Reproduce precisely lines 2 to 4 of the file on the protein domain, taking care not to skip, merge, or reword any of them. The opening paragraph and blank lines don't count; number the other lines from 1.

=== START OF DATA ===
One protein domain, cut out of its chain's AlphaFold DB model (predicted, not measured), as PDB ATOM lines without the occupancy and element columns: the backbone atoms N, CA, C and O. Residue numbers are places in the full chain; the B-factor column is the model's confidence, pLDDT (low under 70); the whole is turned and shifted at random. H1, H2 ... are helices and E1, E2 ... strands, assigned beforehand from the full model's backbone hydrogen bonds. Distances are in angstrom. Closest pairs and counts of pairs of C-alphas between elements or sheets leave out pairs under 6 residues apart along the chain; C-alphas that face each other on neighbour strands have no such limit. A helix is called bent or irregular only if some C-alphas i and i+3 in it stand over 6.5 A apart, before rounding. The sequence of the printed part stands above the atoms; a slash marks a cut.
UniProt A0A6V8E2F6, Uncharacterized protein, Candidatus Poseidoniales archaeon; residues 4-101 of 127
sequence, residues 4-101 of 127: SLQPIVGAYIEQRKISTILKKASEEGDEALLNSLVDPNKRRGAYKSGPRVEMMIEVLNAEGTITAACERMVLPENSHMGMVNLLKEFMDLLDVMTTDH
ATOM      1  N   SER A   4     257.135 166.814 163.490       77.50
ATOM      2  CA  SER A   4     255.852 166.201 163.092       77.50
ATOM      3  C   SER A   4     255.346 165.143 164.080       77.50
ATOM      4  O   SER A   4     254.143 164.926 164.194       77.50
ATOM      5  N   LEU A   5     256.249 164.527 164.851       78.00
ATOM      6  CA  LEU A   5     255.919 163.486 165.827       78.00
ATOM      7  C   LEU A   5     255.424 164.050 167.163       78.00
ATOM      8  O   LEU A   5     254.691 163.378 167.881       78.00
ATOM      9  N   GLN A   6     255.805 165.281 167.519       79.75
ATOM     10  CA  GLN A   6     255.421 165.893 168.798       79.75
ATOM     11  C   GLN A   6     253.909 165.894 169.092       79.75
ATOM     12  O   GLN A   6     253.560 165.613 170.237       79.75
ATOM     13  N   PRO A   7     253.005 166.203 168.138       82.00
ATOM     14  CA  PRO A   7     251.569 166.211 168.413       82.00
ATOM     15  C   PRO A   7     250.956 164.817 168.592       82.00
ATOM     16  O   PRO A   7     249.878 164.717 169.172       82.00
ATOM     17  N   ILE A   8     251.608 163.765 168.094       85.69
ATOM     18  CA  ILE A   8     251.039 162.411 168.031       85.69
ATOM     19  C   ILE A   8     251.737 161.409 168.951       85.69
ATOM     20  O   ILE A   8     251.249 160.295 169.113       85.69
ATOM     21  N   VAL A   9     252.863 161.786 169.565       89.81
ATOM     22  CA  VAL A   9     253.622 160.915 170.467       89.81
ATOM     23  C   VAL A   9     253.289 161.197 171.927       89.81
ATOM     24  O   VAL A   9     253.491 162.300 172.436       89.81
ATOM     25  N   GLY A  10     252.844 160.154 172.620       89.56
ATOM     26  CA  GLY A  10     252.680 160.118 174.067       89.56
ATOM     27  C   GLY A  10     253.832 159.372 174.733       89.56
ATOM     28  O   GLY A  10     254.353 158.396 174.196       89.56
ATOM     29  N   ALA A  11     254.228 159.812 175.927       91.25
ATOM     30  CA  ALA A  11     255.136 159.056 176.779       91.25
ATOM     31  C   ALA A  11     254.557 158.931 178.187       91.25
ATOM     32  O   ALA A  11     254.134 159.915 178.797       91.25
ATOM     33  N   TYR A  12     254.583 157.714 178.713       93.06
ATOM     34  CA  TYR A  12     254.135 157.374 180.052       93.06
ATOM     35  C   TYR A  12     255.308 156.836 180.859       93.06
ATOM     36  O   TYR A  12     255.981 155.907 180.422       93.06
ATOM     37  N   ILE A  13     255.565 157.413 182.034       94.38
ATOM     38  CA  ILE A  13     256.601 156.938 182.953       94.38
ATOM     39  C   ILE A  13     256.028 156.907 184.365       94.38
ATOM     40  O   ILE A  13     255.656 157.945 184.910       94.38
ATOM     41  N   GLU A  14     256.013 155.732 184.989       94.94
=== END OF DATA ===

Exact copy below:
sequence, residues 4-101 of 127: SLQPIVGAYIEQRKISTILKKASEEGDEALLNSLVDPNKRRGAYKSGPRVEMMIEVLNAEGTITAACERMVLPENSHMGMVNLLKEFMDLLDVMTTDH
ATOM      1  N   SER A   4     257.135 166.814 163.490       77.50
ATOM      2  CA  SER A   4     255.852 166.201 163.092       77.50